Crime and Society
Crime and Society
In thus presenting in a single volume the entire range of subject matter which pertains to crime, including its causes, its legal formulations, the enforcement of these legal formulations and the treatment of the criminal, Professor Cantor has made a daring foray. The field covered by these various aspects of what is popularly called the crime problem is enormous. It extends over practically the entire subject matter of human relations. Such a presentation calls for judgment, selection and evaluation. Any attempt to provide a concise treatment offers such ample opportunity for dissent by specialists that to make it at all requires singular, but commendable hardihood.
Despite the fact that this book may be a wide target for criticism, however, it meets a distinct need. It offers students, public officials and the public generally an exceedingly valuable perspective of a great question. No existing text or treatise provides such a perspective. The materials are scattered in hundreds of articles and scores of books. They are embedded in the experience of thousands of persons engaged in the practical work of law enforcement. This book provides within convenient compress a summary of essentials and a guide to the lines that further inquiry should take.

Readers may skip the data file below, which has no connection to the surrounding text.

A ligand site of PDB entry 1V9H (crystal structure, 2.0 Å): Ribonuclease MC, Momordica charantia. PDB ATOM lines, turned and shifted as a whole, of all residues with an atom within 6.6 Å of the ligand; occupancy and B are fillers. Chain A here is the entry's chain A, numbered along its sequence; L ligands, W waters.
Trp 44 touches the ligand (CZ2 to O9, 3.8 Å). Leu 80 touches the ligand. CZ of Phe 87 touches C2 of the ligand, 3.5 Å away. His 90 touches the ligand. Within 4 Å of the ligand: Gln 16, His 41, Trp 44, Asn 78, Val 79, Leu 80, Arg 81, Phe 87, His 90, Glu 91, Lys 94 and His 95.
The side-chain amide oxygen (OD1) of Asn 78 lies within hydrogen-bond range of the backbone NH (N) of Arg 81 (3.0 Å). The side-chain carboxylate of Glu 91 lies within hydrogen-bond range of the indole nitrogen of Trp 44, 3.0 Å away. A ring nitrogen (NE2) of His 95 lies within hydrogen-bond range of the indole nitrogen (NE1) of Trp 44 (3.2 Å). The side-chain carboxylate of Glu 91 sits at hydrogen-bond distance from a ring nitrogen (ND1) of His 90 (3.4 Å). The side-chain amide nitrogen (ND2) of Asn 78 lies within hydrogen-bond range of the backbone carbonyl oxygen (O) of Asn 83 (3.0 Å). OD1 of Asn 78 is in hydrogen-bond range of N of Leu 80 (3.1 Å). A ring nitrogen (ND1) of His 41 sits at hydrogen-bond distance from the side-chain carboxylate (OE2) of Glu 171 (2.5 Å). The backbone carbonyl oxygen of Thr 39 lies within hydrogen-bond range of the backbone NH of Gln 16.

To write a book of this sort requires an extraordinary diversity of knowledge, training in both sociological and legal science and withal, great discrimination. These qualities are here combined in an unusual degree. While the author has views of a definite nature on many controverted questions, he has not displayed the bent of a doctrinnaire. He has, admirably, permitted the student a freedom of choice not always granted by the textbook writer. Professor Cantor has a point of view on various subjects; but he is not attempting here to silence dissent.